With our little jaunt for the day done, we headed back to the hotel to change and get ready for our evening entertainment – Disney’s Aladdin on Broadway. It was then that I began feeling like the previous day again. I decided that it was my ‘chest infection’ getting worse, so headed to a local pharmacy and bought some stronger pain killers to try before the show.
Upon arrival, the New Amsterdam Theatre was absolutely beautiful – it was innately sculptured and romantically painted. Every little detail had been taken care of. When we were shown to our seats we kept walking… little did I know that Joe had booked us a box! It was a dream. But, sadly, this is all I remember, my anxiety had taken hold again and I was in another state of panic. All I can remember was eating all my cough sweets, my hands turning blue and struggling to breathe. I was gutted that the whole performance had been ruined and felt bad for Joe because it was a birthday present for me that he’d invested in.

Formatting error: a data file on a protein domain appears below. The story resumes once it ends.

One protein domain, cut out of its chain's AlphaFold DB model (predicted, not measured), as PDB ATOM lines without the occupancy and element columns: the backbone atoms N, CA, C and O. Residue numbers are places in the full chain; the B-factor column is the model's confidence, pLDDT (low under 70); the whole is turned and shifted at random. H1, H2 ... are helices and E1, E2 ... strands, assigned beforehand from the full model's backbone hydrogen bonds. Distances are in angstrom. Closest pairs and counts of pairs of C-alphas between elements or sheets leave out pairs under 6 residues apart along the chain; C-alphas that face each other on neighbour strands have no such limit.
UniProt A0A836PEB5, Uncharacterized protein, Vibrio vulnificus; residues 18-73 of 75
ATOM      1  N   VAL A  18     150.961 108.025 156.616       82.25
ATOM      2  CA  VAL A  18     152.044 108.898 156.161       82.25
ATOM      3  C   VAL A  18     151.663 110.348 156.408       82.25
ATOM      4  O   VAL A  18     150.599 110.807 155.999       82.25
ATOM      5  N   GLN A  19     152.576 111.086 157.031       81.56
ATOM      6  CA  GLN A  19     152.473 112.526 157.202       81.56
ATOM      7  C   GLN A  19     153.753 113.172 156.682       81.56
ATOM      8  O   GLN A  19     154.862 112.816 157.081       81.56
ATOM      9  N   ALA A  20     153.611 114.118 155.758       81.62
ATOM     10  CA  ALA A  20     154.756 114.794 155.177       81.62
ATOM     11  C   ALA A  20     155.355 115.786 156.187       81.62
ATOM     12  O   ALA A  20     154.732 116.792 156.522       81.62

It was that evening that I decided I couldn’t be in NYC any more. Joe rang our travel agent and got us a flight for the day after next. I would say that I felt relief but I didn’t. I was so wrapped up in feeling unwell and guilty that I just wanted to leave.
On our last day, we attempted to finish up on a couple of things we HAD to do. We visited the infamous Hook and Ladder 8 firehouse – I couldn’t let Joe leave without seeing it, although it was scaffolded up. His face was still a picture of pure joy.
Then we took the subway to the World Trade Center Memorial. I expected to be awash with emotion at this point but I just couldn’t muster it. We wandered around for a bit, taking in the expanse of the site but it was hard to feel anything. I felt like I’d paid my respects though, which was important to me.